Much has been made of the Vietnamese pot-au-feu, which has quickly become the restaurant’s signature dish for its clever mash-up of the French stew and the Vietnamese soup. One of pho’s etymological origin stories has the noodle soup named in part for its similarities to the French staple, and Ng’s version plays on those similarities, replacing pot-au-feu’s traditional, mild beef broth with a fragrant, herb-laden concoction. A marrow bone sticks out from the bowl, and you can choose to spike your stew with bird’s eye chile sauce and complement the hunks of tender beef with a walnut mustard.
While the pot-au-feu is certainly recommended, you’d do just as well with any number of other dishes. The lamb breast is showered with multiple types of chiles (including Sichuan peppercorns), turning its grill-blackened skin into a ruddy crisp of sticky heat and fat. The thick laksa noodle soup delivers a swampy curry full of mussels and shrimp. It’s pure, stinky comfort.
Nathan and Loeb’s restaurants have always had a focus on wine, and here they home in on the kinds of whites that go with Ng’s spicy/sour/funky flavors. Across the breezeway is Esters, their newish wine bar, where you can stop in before or after dinner and hang out on the cushioned banquettes along the sidewalk. It all feels very convivial, more social and breezy than the brash or intimate vibes Santa Monica restaurants usually deliver.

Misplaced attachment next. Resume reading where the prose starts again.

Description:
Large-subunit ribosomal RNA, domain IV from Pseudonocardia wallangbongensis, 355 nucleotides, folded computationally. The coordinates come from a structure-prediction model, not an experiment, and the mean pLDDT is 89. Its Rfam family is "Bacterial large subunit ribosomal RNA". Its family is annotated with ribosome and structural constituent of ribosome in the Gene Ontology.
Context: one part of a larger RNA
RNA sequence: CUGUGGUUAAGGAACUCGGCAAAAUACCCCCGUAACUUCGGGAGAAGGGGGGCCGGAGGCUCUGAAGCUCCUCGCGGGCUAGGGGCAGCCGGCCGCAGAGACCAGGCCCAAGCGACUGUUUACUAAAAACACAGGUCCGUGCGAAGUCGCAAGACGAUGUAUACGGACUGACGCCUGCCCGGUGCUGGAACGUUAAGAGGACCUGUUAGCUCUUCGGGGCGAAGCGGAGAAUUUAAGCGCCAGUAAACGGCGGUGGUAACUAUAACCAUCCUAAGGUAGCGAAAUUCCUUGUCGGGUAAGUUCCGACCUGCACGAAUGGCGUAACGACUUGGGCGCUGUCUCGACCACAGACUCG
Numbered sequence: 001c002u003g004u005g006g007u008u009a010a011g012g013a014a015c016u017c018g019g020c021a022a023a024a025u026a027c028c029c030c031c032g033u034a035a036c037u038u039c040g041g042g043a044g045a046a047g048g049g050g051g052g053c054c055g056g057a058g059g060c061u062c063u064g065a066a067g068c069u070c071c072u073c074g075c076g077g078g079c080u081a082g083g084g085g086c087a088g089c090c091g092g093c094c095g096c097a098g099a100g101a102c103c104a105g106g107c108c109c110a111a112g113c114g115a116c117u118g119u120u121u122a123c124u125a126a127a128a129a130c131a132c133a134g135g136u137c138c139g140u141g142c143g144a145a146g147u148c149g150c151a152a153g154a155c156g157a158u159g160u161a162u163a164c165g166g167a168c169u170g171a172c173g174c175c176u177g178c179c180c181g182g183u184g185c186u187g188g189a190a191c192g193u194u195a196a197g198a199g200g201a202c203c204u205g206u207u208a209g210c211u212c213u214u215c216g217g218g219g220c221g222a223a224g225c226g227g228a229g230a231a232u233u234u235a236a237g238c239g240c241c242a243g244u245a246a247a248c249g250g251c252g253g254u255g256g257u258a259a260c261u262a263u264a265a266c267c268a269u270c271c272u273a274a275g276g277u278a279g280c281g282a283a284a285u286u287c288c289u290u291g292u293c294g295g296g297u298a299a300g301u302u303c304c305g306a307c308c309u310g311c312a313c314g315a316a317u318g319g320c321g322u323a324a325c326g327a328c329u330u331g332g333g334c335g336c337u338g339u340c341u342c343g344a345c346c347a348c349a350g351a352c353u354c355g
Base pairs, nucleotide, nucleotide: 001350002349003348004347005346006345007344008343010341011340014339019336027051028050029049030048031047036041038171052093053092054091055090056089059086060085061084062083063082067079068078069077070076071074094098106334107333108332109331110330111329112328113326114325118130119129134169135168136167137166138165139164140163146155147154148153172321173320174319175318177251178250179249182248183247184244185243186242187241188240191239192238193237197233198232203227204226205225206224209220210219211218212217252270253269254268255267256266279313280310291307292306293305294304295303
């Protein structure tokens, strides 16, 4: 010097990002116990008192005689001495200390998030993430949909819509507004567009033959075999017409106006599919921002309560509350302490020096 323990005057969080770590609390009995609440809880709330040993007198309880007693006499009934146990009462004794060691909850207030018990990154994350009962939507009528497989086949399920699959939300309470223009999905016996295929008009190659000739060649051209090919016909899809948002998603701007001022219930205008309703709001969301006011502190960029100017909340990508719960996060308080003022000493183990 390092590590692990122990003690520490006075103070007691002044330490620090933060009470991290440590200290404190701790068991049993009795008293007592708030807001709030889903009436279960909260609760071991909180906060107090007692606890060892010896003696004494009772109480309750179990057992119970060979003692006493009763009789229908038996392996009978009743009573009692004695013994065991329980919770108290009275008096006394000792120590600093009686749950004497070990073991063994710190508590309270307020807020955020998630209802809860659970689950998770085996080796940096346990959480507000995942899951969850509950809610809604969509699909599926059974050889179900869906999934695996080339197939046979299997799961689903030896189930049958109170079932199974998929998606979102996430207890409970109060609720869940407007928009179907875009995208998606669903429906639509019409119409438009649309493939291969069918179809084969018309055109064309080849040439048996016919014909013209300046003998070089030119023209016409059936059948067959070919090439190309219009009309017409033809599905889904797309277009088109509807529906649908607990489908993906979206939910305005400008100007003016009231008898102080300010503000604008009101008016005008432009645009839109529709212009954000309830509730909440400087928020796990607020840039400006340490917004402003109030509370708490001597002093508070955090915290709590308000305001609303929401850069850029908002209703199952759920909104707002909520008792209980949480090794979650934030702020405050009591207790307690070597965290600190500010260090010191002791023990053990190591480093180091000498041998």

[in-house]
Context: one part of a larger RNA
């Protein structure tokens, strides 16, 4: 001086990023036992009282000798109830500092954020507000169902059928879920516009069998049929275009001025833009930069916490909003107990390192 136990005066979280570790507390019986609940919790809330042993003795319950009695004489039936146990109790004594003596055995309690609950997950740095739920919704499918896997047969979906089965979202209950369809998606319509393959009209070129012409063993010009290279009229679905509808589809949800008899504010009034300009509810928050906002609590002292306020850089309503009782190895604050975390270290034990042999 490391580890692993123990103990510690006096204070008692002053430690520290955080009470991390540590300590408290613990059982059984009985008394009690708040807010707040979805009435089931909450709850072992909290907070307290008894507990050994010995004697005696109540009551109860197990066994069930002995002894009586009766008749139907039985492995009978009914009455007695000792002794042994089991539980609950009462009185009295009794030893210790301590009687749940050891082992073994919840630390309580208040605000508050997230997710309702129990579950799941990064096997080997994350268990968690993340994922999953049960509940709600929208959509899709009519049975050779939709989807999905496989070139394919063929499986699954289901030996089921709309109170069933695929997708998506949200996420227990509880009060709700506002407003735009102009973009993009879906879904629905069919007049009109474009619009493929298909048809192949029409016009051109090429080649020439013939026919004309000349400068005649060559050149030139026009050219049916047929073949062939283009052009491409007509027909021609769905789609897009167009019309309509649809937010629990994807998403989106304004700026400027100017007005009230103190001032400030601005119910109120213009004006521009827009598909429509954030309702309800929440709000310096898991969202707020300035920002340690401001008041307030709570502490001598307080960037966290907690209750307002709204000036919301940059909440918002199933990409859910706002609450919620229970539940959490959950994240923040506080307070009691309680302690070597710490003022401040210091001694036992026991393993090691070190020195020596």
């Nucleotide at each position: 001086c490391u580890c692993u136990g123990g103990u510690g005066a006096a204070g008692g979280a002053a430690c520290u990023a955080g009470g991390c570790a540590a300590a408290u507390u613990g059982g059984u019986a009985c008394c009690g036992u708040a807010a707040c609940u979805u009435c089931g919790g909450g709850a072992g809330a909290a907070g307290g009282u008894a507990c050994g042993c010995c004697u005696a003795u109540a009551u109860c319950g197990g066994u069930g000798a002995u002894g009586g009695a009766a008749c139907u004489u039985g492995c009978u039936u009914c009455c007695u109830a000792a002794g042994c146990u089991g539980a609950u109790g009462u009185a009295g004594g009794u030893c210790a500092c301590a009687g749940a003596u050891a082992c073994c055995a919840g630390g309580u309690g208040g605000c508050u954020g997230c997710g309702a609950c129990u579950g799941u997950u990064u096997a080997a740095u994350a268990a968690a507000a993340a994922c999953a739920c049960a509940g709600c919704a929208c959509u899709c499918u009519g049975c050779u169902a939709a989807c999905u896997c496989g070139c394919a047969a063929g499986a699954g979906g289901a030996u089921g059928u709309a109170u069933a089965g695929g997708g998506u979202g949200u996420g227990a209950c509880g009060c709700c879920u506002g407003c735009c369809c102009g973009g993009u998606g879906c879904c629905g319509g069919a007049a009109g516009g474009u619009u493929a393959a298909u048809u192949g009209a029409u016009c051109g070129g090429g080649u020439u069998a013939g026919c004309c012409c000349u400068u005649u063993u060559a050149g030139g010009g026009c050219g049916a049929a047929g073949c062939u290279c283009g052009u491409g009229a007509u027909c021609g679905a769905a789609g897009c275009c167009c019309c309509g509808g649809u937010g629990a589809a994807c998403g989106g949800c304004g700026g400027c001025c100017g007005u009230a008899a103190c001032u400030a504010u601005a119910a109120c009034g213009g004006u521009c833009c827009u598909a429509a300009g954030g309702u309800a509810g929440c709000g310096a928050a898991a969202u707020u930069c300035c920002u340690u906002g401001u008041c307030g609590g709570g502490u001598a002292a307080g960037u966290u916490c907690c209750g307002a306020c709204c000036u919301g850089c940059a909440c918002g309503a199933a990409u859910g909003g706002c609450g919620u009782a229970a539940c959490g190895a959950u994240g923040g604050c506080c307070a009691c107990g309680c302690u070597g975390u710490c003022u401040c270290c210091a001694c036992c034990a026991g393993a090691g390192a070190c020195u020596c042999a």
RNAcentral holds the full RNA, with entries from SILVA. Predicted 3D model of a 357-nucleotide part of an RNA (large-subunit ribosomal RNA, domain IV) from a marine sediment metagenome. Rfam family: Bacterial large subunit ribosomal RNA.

Anyone familiar with Zoe Nathan would expect desserts here to be fantastic, and they are, in part thanks to Nathan and in part thanks to Laurel Almerinda, who manages the bakery component of the Nathans’ operations. A frothy Vietnamese coffee pudding is light and ethereal and pantomimes cutely as a cappuccino in a mug. But the dessert that really floored me was a simple citrus and coconut tart, its buttery crust full of puckery curd, a smattering of sweet/sour passion fruit seeds on top. It fit the spirit of the place so well: an elegant ode to what both Europe and Asia have taught us about deliciousness.
As I said, the excellence of Cassia kind of sneaks up on you. Dish after dish, you find yourself exclaiming, “This is fantastic!” — and after a few meals I realized I had said exactly that about everything that had hit the table. It may look and feel like just another trendy restaurant, and certainly there is a sense of taking all that’s fun about big, fashionable places and pouring those elements on thickly. But Cassia delivers so much more in the substance of the cuisine, so much more heart and flavor and ingenuity. If the setting is big and loud and fun, all the better.
CASSIA | Four stars | 1314 Seventh St., Santa Monica | (310) 393-6699 | cassiala.com | Tue.-Sat., 5-11 p.m.; Sun. 5-10 p.m. | Entrees, $15-$60 | Full bar | Street and city lot parking